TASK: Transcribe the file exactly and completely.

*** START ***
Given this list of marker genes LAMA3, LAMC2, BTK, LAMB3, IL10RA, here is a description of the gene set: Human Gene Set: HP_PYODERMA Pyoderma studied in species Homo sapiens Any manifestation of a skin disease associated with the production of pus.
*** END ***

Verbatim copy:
Given this list of marker genes LAMA3, LAMC2, BTK, LAMB3, IL10RA, here is a description of the gene set: Human Gene Set: HP_PYODERMA Pyoderma studied in species Homo sapiens Any manifestation of a skin disease associated with the production of pus.